Action: Use road lighting to reduce vehicle collisions with mammals
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- Two studies evaluated the effects on mammals of using road lighting to reduce vehicle collisions with mammals. Both studies were in the USA.
COMMUNITY RESPONSE (0 STUDIES)
POPULATION RESPONSE (2 STUDIES)
- Survival (2 studies): One of two studies (one controlled and one before-and-after), in the USA, found that road lighting reduced vehicle collisions with moose. The other study found that road lighting did not reduce vehicle collisions with mule deer.
BEHAVIOUR (0 STUDIES)
The risk of wildlife-vehicle collisions was found to be six times higher at night and dawn than during the day (Lavsund & Sandegren 1991). Installing lighting along roads may increase visibility of animals to motorists and may, therefore, reduce the number of collisions. However, in areas where species are sensitive to human disturbance, they may avoid areas of roads with artificial lighting and, instead, cross elsewhere.
Lavsund S. & Sandegren F. (1991) Moose-vehicle relations in Sweden: a review. Alces, 27, 118–126.
Supporting evidence from individual studies
A controlled study in 1974–1979 along a highway in Colorado, USA (Reed & Woodard 1981) found that highway lighting did not reduce vehicle collisions with mule deer Odocoileus hemionus. There was no significant difference between deer-vehicle collision rates with lights on (39 collisions from 2,611 crossings) or off (45 collisions from 2,480 crossings). Lighting did not alter the location of crossings, with accidents not occurring closer to the lights when they were off. Lighting did not alter vehicle speeds (lights on: 79 km/h; lights off: 80 km/h). Thirteen 37,000-lumen, 700-W, clear, mercury-vapour lamps (12 m high) were installed along 1.2 km of a four-lane highway (speed limit 88.5 km/h). Nine were spaced at 59–69-m intervals along 0.5 km of highway (full lighting) and two at each end were spaced at 119 and 302 m (transition lighting). Lights were alternately turned on and off for one-week periods in January–April of 1974–1979. Deer-vehicle collisions were recorded each morning and evening. Deer crossings were recorded during nightly spotlight surveys and using snow track counts. Deer behaviour was observed for two hours/night. Vehicle speeds were recorded during 35 nights in 1974.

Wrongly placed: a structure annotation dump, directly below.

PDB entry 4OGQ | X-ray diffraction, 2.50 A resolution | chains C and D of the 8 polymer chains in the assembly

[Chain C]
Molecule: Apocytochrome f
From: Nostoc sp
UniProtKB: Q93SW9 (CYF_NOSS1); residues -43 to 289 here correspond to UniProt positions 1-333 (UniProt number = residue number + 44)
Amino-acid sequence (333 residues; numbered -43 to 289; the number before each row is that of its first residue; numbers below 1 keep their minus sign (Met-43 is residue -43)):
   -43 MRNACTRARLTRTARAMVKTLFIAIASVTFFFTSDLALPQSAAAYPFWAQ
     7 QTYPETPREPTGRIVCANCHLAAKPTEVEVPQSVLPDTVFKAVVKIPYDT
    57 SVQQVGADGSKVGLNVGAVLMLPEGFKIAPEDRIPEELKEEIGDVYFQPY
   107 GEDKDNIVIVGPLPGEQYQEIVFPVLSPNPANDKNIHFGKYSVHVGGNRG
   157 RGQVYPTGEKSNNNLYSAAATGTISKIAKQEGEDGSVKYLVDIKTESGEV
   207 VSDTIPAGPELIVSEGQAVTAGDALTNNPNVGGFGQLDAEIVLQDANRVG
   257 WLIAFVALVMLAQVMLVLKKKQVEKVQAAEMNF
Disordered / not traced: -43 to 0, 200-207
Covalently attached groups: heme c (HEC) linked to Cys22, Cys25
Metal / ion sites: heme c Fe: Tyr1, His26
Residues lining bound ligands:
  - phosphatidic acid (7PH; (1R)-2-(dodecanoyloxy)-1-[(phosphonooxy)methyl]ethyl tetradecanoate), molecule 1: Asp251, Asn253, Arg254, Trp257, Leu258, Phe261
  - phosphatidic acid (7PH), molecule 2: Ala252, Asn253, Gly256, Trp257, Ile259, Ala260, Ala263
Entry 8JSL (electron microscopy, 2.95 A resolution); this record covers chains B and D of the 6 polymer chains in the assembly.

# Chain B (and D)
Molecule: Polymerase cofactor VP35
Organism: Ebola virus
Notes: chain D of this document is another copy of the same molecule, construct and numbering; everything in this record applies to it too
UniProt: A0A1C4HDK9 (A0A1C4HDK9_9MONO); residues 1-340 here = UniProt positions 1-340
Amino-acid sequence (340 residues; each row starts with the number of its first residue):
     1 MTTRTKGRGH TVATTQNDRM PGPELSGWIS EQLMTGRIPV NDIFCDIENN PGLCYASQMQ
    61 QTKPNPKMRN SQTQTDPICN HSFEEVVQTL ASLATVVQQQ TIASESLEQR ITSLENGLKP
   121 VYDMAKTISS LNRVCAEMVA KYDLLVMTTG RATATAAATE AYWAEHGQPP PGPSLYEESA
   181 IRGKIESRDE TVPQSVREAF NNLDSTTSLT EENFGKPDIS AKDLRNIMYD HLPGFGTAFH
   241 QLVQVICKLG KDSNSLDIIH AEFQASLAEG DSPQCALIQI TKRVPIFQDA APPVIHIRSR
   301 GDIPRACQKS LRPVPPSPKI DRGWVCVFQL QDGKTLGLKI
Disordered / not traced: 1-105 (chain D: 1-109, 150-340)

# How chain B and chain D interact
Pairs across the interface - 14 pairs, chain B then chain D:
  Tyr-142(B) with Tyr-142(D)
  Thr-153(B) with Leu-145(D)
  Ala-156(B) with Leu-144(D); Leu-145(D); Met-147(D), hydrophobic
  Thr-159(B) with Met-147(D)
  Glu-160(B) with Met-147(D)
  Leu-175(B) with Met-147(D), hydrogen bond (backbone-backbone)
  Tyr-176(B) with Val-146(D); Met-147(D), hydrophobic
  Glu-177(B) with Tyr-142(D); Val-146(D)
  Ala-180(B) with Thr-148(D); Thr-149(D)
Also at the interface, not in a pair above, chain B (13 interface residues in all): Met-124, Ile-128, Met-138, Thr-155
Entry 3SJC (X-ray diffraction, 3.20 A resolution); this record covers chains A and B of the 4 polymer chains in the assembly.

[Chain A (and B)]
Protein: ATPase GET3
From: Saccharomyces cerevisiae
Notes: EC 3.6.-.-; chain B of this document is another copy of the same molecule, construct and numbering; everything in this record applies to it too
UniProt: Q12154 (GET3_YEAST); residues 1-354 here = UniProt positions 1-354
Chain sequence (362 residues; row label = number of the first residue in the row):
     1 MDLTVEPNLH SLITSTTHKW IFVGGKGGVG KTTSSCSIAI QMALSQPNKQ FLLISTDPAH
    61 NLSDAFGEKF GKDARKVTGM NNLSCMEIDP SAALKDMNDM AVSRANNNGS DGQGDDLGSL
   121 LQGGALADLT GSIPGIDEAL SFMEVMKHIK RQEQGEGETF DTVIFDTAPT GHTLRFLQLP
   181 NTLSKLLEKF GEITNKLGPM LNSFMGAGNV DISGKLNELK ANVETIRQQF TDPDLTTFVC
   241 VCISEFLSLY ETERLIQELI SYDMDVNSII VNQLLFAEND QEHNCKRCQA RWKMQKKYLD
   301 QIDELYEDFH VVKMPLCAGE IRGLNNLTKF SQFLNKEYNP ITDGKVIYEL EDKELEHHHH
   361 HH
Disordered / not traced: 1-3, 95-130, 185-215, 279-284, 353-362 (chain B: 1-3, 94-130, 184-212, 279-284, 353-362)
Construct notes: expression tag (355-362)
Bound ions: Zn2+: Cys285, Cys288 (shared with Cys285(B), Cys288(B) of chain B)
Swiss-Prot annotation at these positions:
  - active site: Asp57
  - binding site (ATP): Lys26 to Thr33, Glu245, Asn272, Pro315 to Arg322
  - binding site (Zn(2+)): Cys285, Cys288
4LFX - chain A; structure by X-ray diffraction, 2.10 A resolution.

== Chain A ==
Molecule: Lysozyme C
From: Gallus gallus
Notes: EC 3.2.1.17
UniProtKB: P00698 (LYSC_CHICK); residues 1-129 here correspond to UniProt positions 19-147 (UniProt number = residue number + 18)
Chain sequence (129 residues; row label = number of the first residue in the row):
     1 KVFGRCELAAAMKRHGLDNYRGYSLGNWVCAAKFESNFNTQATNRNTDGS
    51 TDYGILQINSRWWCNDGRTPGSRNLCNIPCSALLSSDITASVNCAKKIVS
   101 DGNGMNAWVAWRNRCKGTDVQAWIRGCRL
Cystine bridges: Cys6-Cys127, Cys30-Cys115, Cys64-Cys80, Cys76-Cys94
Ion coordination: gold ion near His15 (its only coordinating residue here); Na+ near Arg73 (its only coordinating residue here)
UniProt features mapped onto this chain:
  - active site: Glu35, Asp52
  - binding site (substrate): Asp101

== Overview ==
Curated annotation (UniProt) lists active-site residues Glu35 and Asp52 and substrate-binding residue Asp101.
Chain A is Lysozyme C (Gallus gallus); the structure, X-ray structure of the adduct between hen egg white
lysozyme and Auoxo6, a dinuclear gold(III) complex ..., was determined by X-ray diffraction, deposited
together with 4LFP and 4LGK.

A before-and-after study in 1977–1990 along a highway in Alaska, USA (McDonald 1991) found that road lighting reduced vehicle collisions with moose Alces alces. There were 65% fewer moose-vehicle collisions when lighting was installed compared to before its installation (actual numbers not stated). There were 95% fewer moose-vehicle collisions along the section with lighting, fencing with one-way gates and an underpass after they were installed (0.7/year) than before (17/year). Overall mortality along the entire stretch of road was lower after installation of lighting, barrier fencing and an underpass, with fewer collisions (12/year) than previously (38/year). In October 1987, road lighting was installed along 11.5 km of the highway. Fencing and 30 one-way gates were installed along 5.5 km of this section and an underpass was created. Moose-vehicle collisions were monitored before (1977–1987) and after (1987–1990) installation.